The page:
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A suture needle is a needle used in medical procedures. It is similar to a sewing needle, although it is much stronger, sterile, and designed specifically to pierce through flesh. There are many types of suture needles, but most share some common characteristics. The type of needle that a doctor uses is determined by the procedure that the patient is having.
All suture needles are strong and extremely sharp. They are made from tempered surgical steel to ensure strength and durability, as well as to resist corrosion. Many suture needles are steel gray in color, but they can be black to help prevent glare during surgical procedures. The diameter of the needle varies in size depending on the area in which it will be used and the kind of tissue it will be repairing. This type of needle also has two distinct ends.
One end of the needle is drilled with an eye. This is the area that holds the suture thread during a procedure. The eye portion of the needle is required to be smooth and free of any ridges. Smoothness ensures that the surgical thread slides easily through the needle. A smooth eye also prevents tissue tearing and thread breakage during an operation.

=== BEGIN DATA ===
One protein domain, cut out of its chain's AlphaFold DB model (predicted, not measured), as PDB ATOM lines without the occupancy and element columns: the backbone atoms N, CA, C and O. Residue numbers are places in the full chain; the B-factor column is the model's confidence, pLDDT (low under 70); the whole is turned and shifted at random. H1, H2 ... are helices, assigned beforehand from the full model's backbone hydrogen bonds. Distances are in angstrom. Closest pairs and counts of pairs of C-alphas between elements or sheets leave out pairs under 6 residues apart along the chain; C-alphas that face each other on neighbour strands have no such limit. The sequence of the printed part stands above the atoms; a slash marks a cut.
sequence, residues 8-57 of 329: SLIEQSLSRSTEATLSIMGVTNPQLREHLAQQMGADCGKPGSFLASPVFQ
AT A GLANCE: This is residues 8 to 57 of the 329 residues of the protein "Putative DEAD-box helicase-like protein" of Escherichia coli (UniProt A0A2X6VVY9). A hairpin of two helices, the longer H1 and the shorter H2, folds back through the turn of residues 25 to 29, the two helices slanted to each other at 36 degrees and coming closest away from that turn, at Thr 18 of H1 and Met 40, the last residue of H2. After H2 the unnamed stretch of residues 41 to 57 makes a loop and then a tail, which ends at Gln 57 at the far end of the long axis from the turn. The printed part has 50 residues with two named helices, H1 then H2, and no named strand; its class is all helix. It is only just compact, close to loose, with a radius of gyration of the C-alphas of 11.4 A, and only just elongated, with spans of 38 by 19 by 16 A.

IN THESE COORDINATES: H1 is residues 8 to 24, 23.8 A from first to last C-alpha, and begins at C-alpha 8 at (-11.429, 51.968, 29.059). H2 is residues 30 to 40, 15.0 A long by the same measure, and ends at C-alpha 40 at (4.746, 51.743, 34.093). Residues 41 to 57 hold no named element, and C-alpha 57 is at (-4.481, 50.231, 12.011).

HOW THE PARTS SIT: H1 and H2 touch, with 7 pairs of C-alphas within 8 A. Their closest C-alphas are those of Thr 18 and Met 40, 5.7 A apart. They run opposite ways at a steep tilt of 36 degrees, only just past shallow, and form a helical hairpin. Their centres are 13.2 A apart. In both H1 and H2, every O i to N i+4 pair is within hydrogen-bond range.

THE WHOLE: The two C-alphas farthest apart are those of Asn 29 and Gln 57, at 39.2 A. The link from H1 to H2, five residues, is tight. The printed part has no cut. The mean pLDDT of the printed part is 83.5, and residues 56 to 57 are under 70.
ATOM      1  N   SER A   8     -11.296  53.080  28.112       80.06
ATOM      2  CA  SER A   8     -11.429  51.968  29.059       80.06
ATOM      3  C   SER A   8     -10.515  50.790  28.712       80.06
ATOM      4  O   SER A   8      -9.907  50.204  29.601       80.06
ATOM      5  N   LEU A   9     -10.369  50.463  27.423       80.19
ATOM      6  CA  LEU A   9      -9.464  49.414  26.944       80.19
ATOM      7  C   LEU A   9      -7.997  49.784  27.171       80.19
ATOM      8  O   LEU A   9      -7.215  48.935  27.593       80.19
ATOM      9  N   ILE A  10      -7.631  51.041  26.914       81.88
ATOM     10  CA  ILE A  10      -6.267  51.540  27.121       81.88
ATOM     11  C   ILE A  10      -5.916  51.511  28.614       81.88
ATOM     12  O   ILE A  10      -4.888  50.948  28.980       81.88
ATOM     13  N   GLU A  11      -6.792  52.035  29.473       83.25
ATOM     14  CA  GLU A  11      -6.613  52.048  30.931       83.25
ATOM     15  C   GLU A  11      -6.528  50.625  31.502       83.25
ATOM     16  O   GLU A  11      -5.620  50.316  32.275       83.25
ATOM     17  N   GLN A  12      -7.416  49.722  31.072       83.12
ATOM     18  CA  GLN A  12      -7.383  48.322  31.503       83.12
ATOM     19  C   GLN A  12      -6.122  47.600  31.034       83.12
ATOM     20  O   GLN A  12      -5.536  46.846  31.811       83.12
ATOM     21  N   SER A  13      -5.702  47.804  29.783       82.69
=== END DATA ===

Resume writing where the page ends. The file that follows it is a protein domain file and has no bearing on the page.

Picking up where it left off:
The largest area of a suture needle, or body, may be serrated, meaning that it has small, sharp projections. Serration allows the needle to easily slide through the tissue. It also allows the doctor to have a firmer, more powerful grip on the needle. Some suture needles are covered with a silicon substance for an even smoother entrance capability; however, this is a relatively new process.
The end opposite of the eye on a suture needle is extremely sharp, but its point style may vary. The type of surgery in which the needle will be used determines what kind of point it must have. Suture needle points may fall into three categories: penetrating needles, cutting needles and blunt needles.
The tapered suture needle is a penetrating needle that has an extremely sharp tapered point and easily cuts through tissue. The conventional suture needle has three sharp sides and is mostly used to repair torn tissue; it is also a penetrating needle. The reverse cutting suture needle and the tapered cutting suture needle are designed to penetrate deep wounds located in thick fleshy areas, while the blunt needle is used to remove and dissect tissue.